Monday, December 5, 2022

Subject Jumps Off Fort Bragg’s Noyo Bridge

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[Stock photo by Matt LaFever]

Scanner traffic beginning at 11:12 a.m. indicated Fort Bragg Police officers were actively negotiating with a subject on the Noyo Bridge who was threatening to jump off the bridge. Despite these attempts, they jumped.

The Incident Commander referred to efforts to recover “the body” implying the subject died as a result of the jump.

There are reportedly “a bunch of bystanders” who witnessed the incident and an officer is requesting crisis workers respond.

The subject landed in the area of the river bank and medical personnel were on site to address their injuries. The medical personnel staged below the bridge as officers worked to calm the subject and de-escalate the situation.

Please remember that this story is unfolding. Information is being reported as we gather it. However, some of the information coming from witnesses and initial official reports could be wrong. We will do our best to get the facts but, in the case that something is inaccurate, we will update with correct information as soon as we can.

Many aspects of the Emerald Triangle’s rural lifestyle lend themselves to suicide risk factors. Those risk factors, as described by the Center for Disease Control, include barriers to health care, social isolation, and high rates of adverse childhood experiences, 

Please remember, if you or a loved one are suffering from mental distress there are many resources that can be accessed including:

  • The National Alliance on Mental Illness (NAMI): 1-800-950-6264,
  • Substance Abuse and Mental Health Services Administration (SAMHSA): (800) 662-4357
  • National Institute of Mental Health (NIMH): (866) 615-6464
  • Mental Health America Hotline: Text MHA to 741741
  • National Suicide Prevention Lifeline: 1-800-273-8255
  • Crisis Text Line: Text CONNECT to 741741

In efforts to educate the public regarding suicide prevention, the following infographic from the National Institute of Mental Health provides guidance in warning signs associated with suicide:



    • Please look at what you are saying in context. If your statement has to do with the above article and you are referring to the person who jumped as the “Bum” that is very disrespectful to those who tried to rescue the person, those who watched it all happen and those who lost a loved one. If this was some attempt at crude humor, why put it on here and be rude? This clearly not acomplishing what you are going for. If your actual concern it people who have no place to go to the restroom and just end up wherever why not try writing an article with some creative solutions. As far as Matt banning you if he ends up at that point what have you really accomplished as far as a public improvement?

    • We’ve done everything possible to make FB a great place to live. Your absence shows we are succeeding.
      GL finding anywhere you fit in.

  1. In your article you referred to the individual as “they”, they means more than one person. You should have stated ” he or she.” When in doubt of the gender say “he/she.” You should have better gramner skills to write articles. When I first read it I thought at least two people jumped.

    • From the APA: The singular “they” is a generic third-person singular pronoun in English. Use of the singular “they” is endorsed as part of APA Style because it is inclusive of all people and helps writers avoid making assumptions about gender.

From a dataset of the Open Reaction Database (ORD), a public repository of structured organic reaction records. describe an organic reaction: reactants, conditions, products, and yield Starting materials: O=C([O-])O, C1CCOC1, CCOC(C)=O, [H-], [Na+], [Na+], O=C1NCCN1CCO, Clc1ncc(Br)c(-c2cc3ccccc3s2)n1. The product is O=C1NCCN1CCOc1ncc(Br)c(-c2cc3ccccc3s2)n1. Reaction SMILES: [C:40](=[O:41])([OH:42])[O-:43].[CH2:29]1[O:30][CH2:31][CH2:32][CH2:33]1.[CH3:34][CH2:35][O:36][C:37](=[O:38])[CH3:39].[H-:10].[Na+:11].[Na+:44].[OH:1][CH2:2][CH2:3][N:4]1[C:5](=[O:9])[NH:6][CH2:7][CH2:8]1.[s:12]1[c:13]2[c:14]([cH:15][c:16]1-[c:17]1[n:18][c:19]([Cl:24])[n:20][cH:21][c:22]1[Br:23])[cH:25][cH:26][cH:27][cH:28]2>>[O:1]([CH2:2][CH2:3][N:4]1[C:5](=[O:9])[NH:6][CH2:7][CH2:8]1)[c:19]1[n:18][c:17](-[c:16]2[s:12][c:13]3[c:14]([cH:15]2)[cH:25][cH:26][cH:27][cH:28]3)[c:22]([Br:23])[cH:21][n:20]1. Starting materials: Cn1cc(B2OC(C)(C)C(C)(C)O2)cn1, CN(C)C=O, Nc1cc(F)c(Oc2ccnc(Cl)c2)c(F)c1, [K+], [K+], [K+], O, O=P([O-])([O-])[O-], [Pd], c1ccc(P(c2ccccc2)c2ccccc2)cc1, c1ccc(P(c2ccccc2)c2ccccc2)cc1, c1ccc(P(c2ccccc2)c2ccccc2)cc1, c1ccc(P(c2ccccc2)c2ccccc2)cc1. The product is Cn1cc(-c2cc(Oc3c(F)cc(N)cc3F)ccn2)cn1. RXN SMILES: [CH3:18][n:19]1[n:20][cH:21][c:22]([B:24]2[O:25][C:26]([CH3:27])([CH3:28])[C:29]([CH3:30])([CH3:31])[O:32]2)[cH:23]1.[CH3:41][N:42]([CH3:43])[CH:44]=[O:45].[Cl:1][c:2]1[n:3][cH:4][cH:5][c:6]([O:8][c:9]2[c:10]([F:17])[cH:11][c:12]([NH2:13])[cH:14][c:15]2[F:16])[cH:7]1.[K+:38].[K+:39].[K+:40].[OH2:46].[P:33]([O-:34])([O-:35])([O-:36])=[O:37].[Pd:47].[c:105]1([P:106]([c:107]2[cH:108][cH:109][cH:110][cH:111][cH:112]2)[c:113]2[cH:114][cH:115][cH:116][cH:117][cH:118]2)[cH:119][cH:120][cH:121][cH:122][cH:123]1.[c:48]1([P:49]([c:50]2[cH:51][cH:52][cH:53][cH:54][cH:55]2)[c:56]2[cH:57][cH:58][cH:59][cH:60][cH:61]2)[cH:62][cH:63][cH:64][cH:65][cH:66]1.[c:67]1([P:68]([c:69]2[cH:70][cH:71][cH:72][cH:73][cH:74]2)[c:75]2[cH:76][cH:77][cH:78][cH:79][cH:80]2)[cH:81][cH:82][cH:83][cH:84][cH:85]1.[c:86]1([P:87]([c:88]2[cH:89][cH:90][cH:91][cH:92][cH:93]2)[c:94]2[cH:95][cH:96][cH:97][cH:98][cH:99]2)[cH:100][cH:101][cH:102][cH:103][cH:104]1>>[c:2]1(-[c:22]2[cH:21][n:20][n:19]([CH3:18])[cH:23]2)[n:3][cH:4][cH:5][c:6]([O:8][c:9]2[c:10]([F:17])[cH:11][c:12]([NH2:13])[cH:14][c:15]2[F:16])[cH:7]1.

• Sorry, but no matter how “they” try to spin it, “THEY” is third person PLURAL gender-neutral pronoun.

      • “They” is absolutely correct in this day and age. Thank you for reporting this story since I have not found it anywhere else. Sorry for the spammers.

      • Matt’s the best. Very busy man, getting all these very detailed stories out to you nimrods, as quickly as he can. Up all night… Take a look at his bio sometime and all the community work he’s involved in as well. Matt and Kym are the best. Period.

  2. My husband and I are visiting/camping from
    Santa Cruz and we happened to drive by as the gentleman was on the other side of the guardrail and the police officer was trying to talk to him. We are so sorry to hear that the man ended his life that way. Our hearts go out to him as well as the police officers and others who responded.

  3. Thank you Matt for bringing us the coasts top stories as they happen. You’re doing a great job, dont listen to the negative comments. I really enjoy logging in to mendofever daily & getting my news from you.

  4. How very sad and shocking, especially for the emergency personnel who were doing their best to avert such a tragic ending. My heart goes out to all of them, as well as the deceased’s family. We lost a beloved young family member to suicide. It is an agony beyond description, and I fear we will be seeing more and more people driven to desperate acts, in order to escape their unbearable pain. These are cruel times.

  5. It’s very sad that a person ended their life. I feel bad for the family, first responders, and, the bystanders. As an aside, I wonder if having bystanders present, in any way, made the person feel that there was no possibility of having a change of heart.
    I’m also sad that, once again, a news story was posted about something tragic, and, as often happens, comments, unrelated to the actual story, start flying back and forth, until the original story is all but forgotten.

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Matt LaFever
Matt LaFever
I like to think of myself as a journalist for the everyman. Journalism has become a craft practiced largely by the urban elite. It’s time to take it back. I have been an Emerald Triangle resident since 2006 and this is year ten in Mendocino County. Please, email me at if you know a story that needs to be told.

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